The discovery, and verification by DNA that the remains ARE those of Richard III is of academic and historical interest, and it satisfactorily answers some old mysteries.

The decision on where to bury him should be based on whatever accounts survive in the national archives to indicate where he would have wanted to be buried, or where he had his close family ties, though I would hope that in these times of austerity, it is done quietly and without a lot of costly pomp.

As to propaganda being nothing new, well, that goes without saying. Throughout recorded history, rulers, regimes, those in power, etc, have always written history as they see fit, especially to put them in a favourable light. King Akhenaten established the first state religion based on one god in Ancient Egypt 3,300 years ago, and imposed it in an almost dictatorial way. When he died, the then Egyptian priesthood, of the old multiple gods effectively wrote him out of history and condemned him as an heretic.

2,100 years ago in Han Dynasty China, the historian Tsu Ma Chien tried to write an honest and balanced history of the previous dynasty, the Qin. The Han Dynasty ruler of the time had him imprisoned and tortured, because Chien's writings did not make the old dynasty look as bad as Han rulers wanted it to... so you see, this sort of thing, demonising previous rulers or regimes, has been going on throughout history, long before even the Tudors.

We may never know the full truth about Richard's level of guilt in the disappearance of the young princes, but even if fully guilty, in that respect he was no better or worse than many rulers throughout recorded history who've had people, including their next of kin, bumped off in power struggles.


Silkekarina 3 years ago from Germany

As far as I am concerned this discovery has a great deal of relevance. Most of our monarchs are accounted for and we know the whereabouts of their resting places. Richard III was an exception to this rule. We are fortunate enough to look back upon a very colourful history and one that sparks a great deal of interest in the world today. The white, North American population would, I am sure, not share your disinterest in your heritage. The North Americans I have known, have always envied the Europeans regarding their heritage.


ethel smith profile image

ethel smith 3 years ago from Kingston-Upon-Hull Author

Thanks for all the interesting comments.

As an aged Yorkshire woman I was taught about Richard, the Tudors etc at school but it was such a long time ago. Yes I think the discovery will rekindle an interest in history of this era.


alancaster149 profile image

alancaster149 3 years ago from Forest Gate, London E7, U K (ex-pat Yorkshire)

Will Shakespear maligned more than one of the Tudor and Stuart rivals, but let's take Richard III first.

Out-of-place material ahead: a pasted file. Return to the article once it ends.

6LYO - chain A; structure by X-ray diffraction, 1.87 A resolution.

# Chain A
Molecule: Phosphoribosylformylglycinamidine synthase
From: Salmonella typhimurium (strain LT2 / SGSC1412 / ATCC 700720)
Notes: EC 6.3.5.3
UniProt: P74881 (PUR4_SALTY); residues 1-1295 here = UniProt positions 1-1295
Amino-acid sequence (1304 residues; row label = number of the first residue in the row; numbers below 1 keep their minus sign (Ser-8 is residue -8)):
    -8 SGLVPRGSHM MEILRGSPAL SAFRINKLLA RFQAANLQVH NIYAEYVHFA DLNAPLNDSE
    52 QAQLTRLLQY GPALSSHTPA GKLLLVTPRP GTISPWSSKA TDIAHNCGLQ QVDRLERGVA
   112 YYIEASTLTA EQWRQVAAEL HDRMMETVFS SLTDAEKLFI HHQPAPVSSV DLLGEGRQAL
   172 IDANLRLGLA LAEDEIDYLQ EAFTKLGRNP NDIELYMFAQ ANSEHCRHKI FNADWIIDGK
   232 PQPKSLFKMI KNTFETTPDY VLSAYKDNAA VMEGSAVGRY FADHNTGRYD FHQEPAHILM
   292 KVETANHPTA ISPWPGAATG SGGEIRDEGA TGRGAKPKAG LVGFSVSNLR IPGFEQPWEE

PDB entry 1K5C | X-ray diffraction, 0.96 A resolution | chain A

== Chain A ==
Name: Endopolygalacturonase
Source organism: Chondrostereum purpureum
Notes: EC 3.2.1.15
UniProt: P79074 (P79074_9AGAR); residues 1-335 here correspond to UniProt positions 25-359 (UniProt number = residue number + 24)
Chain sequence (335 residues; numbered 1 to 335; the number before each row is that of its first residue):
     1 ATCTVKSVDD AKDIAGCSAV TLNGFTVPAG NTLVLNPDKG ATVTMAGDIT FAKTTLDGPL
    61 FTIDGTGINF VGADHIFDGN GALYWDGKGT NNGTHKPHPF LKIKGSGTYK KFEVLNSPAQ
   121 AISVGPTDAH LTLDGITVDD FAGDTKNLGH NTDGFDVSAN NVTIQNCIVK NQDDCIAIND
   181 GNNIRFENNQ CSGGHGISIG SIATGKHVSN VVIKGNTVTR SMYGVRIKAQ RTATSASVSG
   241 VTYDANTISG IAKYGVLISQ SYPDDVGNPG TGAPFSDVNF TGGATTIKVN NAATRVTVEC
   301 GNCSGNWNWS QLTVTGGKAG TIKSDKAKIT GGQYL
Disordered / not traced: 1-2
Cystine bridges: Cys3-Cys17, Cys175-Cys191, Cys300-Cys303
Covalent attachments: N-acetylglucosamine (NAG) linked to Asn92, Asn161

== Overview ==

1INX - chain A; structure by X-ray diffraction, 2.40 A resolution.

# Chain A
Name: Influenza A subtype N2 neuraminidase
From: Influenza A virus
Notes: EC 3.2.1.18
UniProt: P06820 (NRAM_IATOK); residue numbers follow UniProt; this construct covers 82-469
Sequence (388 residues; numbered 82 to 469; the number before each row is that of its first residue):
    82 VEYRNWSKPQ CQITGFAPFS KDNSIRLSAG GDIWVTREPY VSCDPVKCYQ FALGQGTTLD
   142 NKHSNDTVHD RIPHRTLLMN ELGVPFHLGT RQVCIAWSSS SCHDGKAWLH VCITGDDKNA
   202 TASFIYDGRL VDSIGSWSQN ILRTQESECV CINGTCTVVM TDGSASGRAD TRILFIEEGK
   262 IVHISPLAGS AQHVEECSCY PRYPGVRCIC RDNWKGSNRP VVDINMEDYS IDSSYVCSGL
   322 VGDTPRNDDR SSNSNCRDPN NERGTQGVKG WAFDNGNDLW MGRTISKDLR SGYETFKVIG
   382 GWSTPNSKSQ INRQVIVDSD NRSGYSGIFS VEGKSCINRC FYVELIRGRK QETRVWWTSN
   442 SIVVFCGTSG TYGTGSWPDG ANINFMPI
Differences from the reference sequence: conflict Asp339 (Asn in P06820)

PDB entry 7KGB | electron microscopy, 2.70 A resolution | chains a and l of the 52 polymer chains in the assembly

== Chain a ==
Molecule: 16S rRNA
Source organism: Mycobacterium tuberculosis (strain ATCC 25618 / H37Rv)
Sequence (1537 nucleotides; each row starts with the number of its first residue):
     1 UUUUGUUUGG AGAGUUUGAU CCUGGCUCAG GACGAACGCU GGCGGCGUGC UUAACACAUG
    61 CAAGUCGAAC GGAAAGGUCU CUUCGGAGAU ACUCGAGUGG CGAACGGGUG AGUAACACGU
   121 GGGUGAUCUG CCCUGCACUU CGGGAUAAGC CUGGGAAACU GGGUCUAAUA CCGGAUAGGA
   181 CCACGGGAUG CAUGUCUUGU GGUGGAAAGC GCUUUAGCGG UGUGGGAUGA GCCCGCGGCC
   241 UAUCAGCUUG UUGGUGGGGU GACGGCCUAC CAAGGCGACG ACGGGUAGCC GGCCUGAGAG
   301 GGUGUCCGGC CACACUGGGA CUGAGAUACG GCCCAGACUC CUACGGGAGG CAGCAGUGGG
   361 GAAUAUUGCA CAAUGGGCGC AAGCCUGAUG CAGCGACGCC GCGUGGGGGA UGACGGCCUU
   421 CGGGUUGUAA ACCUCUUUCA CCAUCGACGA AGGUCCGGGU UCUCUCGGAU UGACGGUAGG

His popularity lay broadly in the North and North Midlands, but especially in the North. Following the demise of Richard Neville, Earl of Warwick , after he changed sides and was badly defeated at another bloody Plantagenet battle at Barnet, Richard Plantagenet, by now King took over much of the Neville possessions. He also married the earl's daughter Anne and had a son, Edward of Middleham by her.

Henry made a show of uniting his kingdom, going as far as to have a 'Tudor' rose designed, part red and part white, overlapping. Behind the scenes, however everything was all but 'hunky-dory'. All the Yorkist Plantagenet heirs were rooted out except one, whose descendent migrated to Australia and voted against the monarchy in a landmark poll. He still would have precedence over Elizabeth II, should he change his mind (remember the programme with Tony Robinson?) But it's not likely and we have a move now not to inter Richard's remains in York Minster (pending permission from the queen). Richard's personal arms can be seen on Lendal Bridge from the wall gardens.

Unlikely as it sounds, I am a Yorkist, and would like to see 'our Rich' returned to Yorkshire turf.

Amen.


CMHypno profile image

CMHypno 3 years ago from Other Side of the Sun

The discovery of the remains of Richard III will have real and positive effect on people's lives if it encourages them to read and learn a bit more history, investigate forensic anthropology or even just make them think a bit more about life. Life always amazes me and it is things like this that show that you never know what is going to happen or how things are going to work out.

Hopefully there will not be to much wrangling about his final burial place and he will be able to rest in peace.


thewritingowl profile image

thewritingowl 3 years ago from Ireland

I saw a documentary about this the other night and it was definitely very interesting to watch. The whole dig in this car-park was instignated by an English woman who had a particular interest in the history of this king and eventually this led to the dig. None of the archaeologists at the time thought they would really find the dead King's body but they did. As you say there were historians in the documentary who said his name had been unfairly sullied due to the 'politics of the time.' I thought that was interesting too i.e. that the old wheels of propaganda were turning even back then. I think finding him was definitely worthwhile and it sets history straight about him too.